The Student News Site of Texas A&M University - College Station

The Battalion

The Student News Site of Texas A&M University - College Station

The Battalion

The Student News Site of Texas A&M University - College Station

The Battalion

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Lend me your ears’

“To be, or not to be” in the school of liberal arts at Texas A&M University? That is the question many students ask when enrolling in an institution known for engineering, veterinarians and scientists.
However, Herman Gollob, a former student and writer, said the University is good for more than teaching, solving, fixing and healing.
Gollob graduated from A&M in 1951 and spends his time studying and writing about William Shakespeare.
“He’s had a highly successful career in publishing, and after he retired, he started to study the works of Shakespeare intensively, which lead him to write his book, ‘Me and Shakespeare: Adventures with the Bard,'” said Sarah Gaskamp, a junior English major.
He wrote the book as a memoir about the effect Shakespeare’s writing had on his life.
“Honestly, it’s almost like an autobiography,” said Joy Mannan, a senior English major. “Mr. Gollob shares happy, sad, funny and awkward moments from all parts of his life- but, with Mr. Gollob crediting Shakespeare and his creations for changing his life, it’s a memoir.”
Gollob has more than 35 years of experience in the publishing industry, which he also included in his book.
Gollob’s experience includes being editor-in-chief at New York’s “Athenuem,” vice president and editorial director of the Literary Guild, vice president of the Editorial Board at Simon & Schuster and senior vice president and later editor-at-large at Doubleday.
Before entering the publishing industry, Gollob worked as a literary agent with MCA in Beverly Hills and with William Morris in New York City.
His diverse professional experience helped captivate readers studying English at A&M, Mannan said.
“Biographies or memoirs aren’t among my favorite books to read, but Mr. Gollob’s memoir managed to pull me in,” she said. “He writes about his experiences in an honest way that is easy to relate to. Once you get into it, his story really grabs you.”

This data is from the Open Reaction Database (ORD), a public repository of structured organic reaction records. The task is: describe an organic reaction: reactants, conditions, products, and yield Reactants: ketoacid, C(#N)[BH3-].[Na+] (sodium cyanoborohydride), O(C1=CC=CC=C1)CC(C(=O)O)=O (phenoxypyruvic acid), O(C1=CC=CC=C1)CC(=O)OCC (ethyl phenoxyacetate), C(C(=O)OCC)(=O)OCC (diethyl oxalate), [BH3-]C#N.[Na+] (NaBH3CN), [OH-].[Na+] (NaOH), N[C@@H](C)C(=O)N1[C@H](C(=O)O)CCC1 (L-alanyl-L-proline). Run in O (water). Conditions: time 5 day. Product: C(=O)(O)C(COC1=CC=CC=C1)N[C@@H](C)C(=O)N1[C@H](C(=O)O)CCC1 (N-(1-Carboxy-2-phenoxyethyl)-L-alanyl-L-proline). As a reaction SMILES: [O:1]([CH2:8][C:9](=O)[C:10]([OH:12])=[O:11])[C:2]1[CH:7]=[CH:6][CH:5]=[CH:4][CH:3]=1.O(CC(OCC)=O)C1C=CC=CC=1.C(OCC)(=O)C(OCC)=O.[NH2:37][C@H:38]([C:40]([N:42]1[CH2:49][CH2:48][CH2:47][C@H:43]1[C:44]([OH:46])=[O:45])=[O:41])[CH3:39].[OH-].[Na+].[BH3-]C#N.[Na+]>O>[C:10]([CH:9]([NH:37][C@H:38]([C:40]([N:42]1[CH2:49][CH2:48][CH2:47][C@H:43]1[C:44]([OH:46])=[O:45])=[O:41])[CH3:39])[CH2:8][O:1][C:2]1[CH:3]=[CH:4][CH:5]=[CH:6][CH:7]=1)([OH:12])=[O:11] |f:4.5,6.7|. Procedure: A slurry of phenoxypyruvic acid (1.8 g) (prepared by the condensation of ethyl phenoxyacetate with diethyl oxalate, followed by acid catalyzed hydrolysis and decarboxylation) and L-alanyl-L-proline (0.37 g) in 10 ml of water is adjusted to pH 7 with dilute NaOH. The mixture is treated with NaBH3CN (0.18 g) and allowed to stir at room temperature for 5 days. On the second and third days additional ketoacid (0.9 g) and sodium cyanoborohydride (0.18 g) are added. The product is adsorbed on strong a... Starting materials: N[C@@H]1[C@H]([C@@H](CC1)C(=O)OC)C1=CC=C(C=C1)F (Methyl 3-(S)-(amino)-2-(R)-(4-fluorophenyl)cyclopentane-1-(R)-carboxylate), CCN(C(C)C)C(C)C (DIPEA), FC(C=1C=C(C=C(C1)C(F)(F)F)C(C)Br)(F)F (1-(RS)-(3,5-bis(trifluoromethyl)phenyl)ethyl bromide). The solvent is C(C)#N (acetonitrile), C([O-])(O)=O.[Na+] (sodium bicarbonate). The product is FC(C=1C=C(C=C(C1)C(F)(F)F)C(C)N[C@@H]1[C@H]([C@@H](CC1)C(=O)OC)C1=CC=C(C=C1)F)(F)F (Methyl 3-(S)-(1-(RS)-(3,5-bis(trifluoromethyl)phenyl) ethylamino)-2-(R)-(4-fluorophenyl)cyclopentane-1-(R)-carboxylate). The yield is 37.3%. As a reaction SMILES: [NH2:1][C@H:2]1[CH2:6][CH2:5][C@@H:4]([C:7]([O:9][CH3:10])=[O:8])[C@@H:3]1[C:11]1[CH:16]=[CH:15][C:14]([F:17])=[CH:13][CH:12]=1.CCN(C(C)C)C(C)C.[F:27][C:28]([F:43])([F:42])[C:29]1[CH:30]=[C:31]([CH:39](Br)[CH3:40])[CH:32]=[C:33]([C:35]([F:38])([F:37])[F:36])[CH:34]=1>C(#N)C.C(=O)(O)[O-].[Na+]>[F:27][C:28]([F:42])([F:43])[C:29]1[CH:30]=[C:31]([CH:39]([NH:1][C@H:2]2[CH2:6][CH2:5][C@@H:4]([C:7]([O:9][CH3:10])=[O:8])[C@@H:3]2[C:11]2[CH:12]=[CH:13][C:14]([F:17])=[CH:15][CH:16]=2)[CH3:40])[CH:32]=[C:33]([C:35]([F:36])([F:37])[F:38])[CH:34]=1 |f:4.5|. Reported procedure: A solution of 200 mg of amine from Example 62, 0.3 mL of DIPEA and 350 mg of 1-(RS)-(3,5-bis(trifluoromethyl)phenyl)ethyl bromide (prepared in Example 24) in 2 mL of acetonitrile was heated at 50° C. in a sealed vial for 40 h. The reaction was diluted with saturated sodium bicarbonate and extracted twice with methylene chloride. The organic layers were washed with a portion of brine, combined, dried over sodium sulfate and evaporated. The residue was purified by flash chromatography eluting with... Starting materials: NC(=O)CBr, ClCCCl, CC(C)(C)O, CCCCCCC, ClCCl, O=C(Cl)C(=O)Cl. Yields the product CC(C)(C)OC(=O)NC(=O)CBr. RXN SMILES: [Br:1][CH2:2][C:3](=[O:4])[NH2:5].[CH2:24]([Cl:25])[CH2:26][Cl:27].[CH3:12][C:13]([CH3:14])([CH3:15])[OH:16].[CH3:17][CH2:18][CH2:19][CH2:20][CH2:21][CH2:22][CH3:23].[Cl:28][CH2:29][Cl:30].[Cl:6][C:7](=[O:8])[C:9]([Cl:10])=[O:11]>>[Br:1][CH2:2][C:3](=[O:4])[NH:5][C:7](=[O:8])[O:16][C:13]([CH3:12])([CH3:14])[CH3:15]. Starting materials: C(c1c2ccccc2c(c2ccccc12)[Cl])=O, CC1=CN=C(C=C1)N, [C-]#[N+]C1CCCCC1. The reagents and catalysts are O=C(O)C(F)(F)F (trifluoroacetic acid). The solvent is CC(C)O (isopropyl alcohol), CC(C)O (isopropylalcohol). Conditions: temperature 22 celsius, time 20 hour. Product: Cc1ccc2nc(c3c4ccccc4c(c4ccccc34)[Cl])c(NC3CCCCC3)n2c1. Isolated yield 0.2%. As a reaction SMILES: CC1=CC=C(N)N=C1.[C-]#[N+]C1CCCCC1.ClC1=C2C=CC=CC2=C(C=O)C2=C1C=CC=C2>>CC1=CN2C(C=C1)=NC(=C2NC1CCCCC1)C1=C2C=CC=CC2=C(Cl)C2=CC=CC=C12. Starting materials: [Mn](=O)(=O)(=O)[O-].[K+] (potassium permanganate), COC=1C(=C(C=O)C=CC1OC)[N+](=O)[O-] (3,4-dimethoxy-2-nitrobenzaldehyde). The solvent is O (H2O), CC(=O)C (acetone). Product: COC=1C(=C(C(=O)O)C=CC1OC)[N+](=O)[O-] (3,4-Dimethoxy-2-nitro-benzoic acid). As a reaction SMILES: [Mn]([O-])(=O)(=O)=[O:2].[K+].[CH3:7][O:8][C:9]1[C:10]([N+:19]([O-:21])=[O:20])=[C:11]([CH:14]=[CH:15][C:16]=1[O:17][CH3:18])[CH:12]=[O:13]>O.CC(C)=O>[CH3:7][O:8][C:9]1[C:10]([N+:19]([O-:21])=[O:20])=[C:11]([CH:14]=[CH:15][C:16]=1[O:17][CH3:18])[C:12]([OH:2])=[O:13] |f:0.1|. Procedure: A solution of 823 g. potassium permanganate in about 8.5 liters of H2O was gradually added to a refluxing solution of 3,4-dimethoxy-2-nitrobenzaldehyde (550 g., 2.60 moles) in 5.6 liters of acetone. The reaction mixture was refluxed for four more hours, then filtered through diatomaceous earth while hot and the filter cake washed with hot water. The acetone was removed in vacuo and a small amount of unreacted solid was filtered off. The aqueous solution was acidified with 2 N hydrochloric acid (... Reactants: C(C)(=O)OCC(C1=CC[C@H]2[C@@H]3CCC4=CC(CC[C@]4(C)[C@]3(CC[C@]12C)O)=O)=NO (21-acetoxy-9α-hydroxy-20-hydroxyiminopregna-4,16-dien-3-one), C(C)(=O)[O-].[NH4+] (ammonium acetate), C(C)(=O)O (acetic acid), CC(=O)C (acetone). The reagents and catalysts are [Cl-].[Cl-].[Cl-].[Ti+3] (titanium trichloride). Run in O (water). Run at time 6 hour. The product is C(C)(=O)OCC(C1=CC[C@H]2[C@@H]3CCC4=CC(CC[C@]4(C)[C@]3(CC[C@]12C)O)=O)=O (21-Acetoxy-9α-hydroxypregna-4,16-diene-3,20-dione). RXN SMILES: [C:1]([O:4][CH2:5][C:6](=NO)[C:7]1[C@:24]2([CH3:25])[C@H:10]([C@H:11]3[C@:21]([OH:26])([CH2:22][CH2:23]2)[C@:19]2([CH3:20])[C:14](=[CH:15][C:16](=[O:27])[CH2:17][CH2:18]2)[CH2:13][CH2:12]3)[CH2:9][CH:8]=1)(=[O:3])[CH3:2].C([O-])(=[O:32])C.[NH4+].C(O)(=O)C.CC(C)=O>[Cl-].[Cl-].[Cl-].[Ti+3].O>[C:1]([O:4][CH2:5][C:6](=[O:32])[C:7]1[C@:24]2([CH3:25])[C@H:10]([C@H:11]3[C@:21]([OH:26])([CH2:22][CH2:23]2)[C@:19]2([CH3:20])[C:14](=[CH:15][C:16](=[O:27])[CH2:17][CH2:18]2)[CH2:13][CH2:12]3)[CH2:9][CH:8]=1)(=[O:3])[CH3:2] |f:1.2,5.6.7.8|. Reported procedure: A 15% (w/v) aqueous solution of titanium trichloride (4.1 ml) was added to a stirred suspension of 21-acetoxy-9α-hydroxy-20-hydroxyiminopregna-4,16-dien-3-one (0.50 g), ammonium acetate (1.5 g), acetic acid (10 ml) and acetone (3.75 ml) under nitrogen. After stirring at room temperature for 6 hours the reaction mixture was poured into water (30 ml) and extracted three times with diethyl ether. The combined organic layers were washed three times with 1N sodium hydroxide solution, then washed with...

However, Gollob did not spend all of his time at A&M studying English literature. He had a list of various activities he said made him into the man he is.
“While at A&M, I was amusements editor of The Battalion, writing movie and book reviews and a general interest column. I was also co-editor of The Commentator, the student humor [and] lit magazine,” he said.
Additionally, Gollob was a distinguished military graduate and member of the national honor society Phi Kappa Phi.
After graduation Gollob was commissioned a 2nd lieutenant in the United States Air Force and served for two years.
Jim Harner, an English professor, asked Gollob to come to A&M to speak to classes about how he came to study Shakespeare.
“I discovered him in the course of my role as editor of the World Shakespeare Bibliography Online. I was skimming his book, ‘Me and Shakespeare’ and I came to the bio at the end of the book. I read that he was a graduate of A&M, and an English major, so I contacted him to ask if he would be interested in coming back to A&M to visit some classes and to give a lecture.
Gollob spoke to two of Harner’s classes.
“He wowed my students and about 100 people attended his lecture,” Harner said.
Some students also had the chance to meet with him personally to ask questions and get to know the former student.
“Mr. Gollob is such a charming man,” Mannan said. “He is intelligent, down-to-earth and great company. Additionally, I told him I was an aspiring novelist and interested in a career in the publishing industry. Immediately, he told me I could call on him if I ever needed any help with anything.
Meeting with Mr. Gollob is definitely among my top 10 favorite experiences as a student here.”
Harner said he also admires Gollob’s sharp mind and wit.
“I knew from having him in classes in 2003 that he would engage and excite students because he is a wonderful raconteur,” Harner said.
Gollob said he was glad to return to campus and it reminded him of what he admired about the University.
“What I love about Aggieland is that it’s been able to preserve the Spirit of the Cadet Corps even though the Corps is now only a small part of the enrollment” he said.
Six years ago, Gollob visited A&M and said he was moved when he saw the Corps.
“I attended the Retreat Ceremony before the Corps marched into Mess, and it brought tears to my eyes.”
After reading about him, Gaskamp said she was happy to have had the chance to meet Gollob and experience his personality firsthand.
“He’s a lovely gentleman with a hilarious sense of humor,” she said. “He makes retirement look like a blast- I can only hope that when I retire, I still feel the need and desire to learn like Mr. Gollob.”

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